Regulation of elections and elected officials can be a worthwhile control on corruption, but as with anything, there’s a downside on which we have to keep an eye. Yes, transparency is great, but the more rules we layer on a civic activity, the more challenging it will be for non-insiders to participate. Powerful people will find ways to profit from their power that avoid the legal pitfalls, while the grassroots folks who want to spread some of that power get tangled up.
I personally know of people who’ve decided not to volunteer to help out their communities, or have left volunteer offices, because they didn’t want to be burdened with disclosing every investment in their portfolios. After a few fees for missing a campaign finance deadline, some people figure it just isn’t worth it.
When citizen volunteers do get into office, they can find the various complaint processes to be a game of Gotcha! rather than a transparency tool. Even if every decision and agenda item is perfectly within line, complaints are free and easy to the filer and costly to the official, enabling murmurs about unethical government.
That’s why the parenthetical note in this Providence Journal article on union fights in Johnston may be the most important part:
On April 17, union negotiators said they wouldn’t take the health-care proposals to their members, which the town “recognized as a bad-faith negotiating tactic,” according to the complaint. By April 25 the union filed for mediation.
On Thursday, Johnston Town Solicitor William Conley, who is also the state Senate Finance Committee chairman, told The Journal the suit was not related to the continuing-contacts [sic] bill, which the General Assembly passed May 8 and Mayor Joseph Polisena and other municipal officials warned would give unions more bargaining leverage.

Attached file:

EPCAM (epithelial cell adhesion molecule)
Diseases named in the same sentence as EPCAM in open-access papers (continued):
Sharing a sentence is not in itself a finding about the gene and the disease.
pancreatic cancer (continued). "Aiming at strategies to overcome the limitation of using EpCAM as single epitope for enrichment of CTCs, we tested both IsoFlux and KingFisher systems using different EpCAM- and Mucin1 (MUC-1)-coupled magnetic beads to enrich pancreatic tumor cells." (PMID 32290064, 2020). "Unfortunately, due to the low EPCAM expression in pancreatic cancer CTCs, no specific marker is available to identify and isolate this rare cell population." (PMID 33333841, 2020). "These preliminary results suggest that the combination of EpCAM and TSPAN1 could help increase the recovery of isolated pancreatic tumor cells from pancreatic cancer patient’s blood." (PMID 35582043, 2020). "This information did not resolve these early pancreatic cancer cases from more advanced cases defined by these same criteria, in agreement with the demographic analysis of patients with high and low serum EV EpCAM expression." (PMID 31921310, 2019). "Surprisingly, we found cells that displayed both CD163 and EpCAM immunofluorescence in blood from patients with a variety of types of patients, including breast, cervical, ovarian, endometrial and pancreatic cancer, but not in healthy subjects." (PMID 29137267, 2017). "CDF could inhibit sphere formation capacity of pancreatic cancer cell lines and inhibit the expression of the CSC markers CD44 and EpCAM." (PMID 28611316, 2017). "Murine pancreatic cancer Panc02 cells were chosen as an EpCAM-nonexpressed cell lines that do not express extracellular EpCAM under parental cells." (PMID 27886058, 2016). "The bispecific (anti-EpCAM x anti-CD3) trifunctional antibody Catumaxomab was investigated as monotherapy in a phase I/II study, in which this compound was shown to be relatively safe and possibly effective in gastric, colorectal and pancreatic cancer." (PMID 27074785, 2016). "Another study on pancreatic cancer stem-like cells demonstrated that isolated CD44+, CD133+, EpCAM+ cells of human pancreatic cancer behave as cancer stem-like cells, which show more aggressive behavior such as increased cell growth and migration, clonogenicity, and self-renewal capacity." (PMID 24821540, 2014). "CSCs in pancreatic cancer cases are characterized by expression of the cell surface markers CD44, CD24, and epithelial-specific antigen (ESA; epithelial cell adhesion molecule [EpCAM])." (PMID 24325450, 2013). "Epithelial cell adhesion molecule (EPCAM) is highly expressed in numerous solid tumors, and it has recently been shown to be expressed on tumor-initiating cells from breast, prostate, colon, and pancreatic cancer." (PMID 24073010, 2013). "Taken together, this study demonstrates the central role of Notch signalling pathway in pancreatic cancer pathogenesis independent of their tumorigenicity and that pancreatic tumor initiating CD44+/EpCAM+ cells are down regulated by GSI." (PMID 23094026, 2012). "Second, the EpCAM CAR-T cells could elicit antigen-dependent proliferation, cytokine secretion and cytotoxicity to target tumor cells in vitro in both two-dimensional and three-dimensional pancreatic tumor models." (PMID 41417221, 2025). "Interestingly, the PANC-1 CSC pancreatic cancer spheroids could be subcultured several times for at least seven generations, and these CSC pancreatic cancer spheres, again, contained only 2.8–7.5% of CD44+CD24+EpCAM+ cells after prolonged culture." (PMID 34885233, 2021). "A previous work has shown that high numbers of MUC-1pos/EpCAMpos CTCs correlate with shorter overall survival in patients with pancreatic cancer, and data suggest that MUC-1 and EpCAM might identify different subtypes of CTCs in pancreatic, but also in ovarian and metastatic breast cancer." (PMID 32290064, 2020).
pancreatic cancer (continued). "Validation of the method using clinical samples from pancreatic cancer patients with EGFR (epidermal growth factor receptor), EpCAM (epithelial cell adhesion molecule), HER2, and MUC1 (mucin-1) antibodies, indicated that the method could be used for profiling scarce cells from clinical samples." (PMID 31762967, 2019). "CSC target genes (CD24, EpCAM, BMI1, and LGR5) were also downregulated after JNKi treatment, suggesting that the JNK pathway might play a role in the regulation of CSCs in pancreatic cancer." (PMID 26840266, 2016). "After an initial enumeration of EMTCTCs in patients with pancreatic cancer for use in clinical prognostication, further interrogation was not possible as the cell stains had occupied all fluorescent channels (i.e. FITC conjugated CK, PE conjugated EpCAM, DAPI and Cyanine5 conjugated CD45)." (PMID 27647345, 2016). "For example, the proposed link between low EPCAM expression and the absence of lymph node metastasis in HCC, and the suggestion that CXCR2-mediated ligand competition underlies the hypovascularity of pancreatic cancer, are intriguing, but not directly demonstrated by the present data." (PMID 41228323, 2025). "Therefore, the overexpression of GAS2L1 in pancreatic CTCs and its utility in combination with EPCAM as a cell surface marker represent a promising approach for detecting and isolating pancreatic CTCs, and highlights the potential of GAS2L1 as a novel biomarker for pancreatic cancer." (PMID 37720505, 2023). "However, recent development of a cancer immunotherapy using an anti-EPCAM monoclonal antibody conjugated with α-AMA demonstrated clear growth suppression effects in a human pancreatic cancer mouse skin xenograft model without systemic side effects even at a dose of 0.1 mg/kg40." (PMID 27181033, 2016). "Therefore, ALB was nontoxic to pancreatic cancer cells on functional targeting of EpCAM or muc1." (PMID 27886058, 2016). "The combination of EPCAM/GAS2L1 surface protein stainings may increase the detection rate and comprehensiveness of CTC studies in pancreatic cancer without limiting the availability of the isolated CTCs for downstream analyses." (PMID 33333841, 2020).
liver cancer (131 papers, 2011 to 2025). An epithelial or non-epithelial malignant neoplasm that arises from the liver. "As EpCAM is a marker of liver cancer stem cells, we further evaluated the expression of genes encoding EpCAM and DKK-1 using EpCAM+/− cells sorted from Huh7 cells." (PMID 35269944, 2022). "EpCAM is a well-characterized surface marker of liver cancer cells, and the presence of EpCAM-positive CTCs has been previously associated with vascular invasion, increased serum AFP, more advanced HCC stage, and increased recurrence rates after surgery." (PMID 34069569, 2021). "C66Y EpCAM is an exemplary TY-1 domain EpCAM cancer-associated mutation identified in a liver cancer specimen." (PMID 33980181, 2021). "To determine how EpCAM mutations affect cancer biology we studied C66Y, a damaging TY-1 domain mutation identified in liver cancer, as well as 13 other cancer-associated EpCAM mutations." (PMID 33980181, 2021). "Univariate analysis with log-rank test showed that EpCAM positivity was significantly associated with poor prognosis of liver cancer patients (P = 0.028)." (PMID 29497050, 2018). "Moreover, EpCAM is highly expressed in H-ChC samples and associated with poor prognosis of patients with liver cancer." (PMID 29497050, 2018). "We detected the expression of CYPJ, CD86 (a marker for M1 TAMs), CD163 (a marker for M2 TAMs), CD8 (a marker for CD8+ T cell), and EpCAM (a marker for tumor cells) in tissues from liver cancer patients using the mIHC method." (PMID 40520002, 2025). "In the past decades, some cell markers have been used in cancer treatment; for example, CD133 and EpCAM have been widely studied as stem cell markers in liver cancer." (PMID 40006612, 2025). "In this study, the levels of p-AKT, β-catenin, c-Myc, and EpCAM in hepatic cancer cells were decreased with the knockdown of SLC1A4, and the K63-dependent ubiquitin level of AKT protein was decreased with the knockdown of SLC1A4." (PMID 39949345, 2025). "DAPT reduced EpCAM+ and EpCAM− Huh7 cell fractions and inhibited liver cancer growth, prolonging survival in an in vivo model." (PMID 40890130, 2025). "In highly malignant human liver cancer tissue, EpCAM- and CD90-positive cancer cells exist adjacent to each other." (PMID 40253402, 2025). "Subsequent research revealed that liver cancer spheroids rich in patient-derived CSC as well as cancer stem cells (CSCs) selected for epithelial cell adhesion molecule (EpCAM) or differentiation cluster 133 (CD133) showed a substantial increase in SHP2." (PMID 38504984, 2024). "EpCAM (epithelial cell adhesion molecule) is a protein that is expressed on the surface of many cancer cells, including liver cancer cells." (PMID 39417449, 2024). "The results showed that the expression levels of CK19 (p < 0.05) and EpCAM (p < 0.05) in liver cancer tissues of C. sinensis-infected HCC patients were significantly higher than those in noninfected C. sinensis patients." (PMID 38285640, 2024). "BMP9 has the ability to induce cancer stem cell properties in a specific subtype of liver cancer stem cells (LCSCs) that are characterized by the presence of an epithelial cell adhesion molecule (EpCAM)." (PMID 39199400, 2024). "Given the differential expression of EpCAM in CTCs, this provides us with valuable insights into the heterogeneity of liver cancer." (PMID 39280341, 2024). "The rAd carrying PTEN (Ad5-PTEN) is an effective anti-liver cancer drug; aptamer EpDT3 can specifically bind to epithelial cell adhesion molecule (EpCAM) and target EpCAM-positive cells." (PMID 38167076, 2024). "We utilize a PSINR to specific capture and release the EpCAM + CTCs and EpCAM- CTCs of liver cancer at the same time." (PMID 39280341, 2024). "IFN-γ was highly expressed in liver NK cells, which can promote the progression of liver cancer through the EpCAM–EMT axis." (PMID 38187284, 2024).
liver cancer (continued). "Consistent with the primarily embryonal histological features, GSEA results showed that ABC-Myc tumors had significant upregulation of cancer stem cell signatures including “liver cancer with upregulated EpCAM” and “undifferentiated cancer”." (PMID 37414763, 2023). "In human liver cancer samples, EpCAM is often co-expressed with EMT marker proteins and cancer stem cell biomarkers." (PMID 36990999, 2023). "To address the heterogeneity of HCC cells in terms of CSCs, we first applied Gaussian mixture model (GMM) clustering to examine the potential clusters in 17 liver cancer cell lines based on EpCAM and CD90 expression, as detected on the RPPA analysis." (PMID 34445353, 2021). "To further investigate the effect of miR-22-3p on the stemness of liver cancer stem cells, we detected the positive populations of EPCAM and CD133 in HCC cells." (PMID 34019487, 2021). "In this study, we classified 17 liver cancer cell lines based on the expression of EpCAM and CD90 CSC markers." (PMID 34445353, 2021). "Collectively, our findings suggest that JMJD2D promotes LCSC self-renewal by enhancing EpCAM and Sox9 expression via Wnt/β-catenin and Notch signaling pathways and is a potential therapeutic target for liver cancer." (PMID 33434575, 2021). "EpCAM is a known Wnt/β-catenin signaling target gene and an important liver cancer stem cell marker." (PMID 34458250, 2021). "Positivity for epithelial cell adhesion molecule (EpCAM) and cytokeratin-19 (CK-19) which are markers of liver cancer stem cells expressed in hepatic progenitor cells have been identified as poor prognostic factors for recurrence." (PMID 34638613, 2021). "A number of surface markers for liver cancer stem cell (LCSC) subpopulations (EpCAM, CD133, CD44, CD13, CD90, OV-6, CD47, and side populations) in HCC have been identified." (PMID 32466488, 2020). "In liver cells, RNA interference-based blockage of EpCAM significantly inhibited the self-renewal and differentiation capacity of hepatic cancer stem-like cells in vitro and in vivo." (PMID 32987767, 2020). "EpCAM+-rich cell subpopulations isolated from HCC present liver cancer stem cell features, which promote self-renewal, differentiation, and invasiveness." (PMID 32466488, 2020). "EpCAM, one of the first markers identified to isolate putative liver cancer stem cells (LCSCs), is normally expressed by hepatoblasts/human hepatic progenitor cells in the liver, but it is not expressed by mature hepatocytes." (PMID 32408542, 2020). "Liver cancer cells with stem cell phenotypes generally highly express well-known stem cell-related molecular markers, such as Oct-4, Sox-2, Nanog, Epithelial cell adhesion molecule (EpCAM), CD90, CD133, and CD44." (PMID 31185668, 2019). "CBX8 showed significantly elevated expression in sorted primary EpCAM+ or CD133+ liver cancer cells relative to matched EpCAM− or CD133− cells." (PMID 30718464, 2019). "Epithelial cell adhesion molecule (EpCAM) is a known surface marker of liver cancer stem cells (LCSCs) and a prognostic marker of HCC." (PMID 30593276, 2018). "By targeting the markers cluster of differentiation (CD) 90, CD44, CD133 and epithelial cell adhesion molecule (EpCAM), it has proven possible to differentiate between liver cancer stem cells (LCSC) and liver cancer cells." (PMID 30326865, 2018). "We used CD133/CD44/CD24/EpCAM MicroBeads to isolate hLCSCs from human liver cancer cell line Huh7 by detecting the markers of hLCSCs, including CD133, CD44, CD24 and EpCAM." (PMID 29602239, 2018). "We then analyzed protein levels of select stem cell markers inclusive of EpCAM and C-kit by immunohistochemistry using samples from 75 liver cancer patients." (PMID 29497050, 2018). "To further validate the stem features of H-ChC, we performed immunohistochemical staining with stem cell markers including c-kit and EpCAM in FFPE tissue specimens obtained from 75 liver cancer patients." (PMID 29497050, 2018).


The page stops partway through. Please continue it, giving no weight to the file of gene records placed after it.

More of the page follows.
“That meeting was even before the continuing contract legislation passed,” Conley said. (Conley recused himself from voting on the continuing contracts bill in the Senate.) “When they filed for mediation, we thought that was premature. We want to bargain in good faith and we hope that the lawsuit will act as a catalyst to continuing good-faith bargaining.”
Kathryn Gregg included the same parenthetical in an article from some weeks ago, connecting Conley’s recusal from the non-recusal of National Education Association organizer — and state senator —Valarie Lawson on the same topic. A cynic might suggest that Senator Conley was mostly using the Code of Ethics as an excuse not to weigh in on a controversial issue, but whatever his reason, a rule that only applies to one side of a political question is the farthest thing from open and fair government.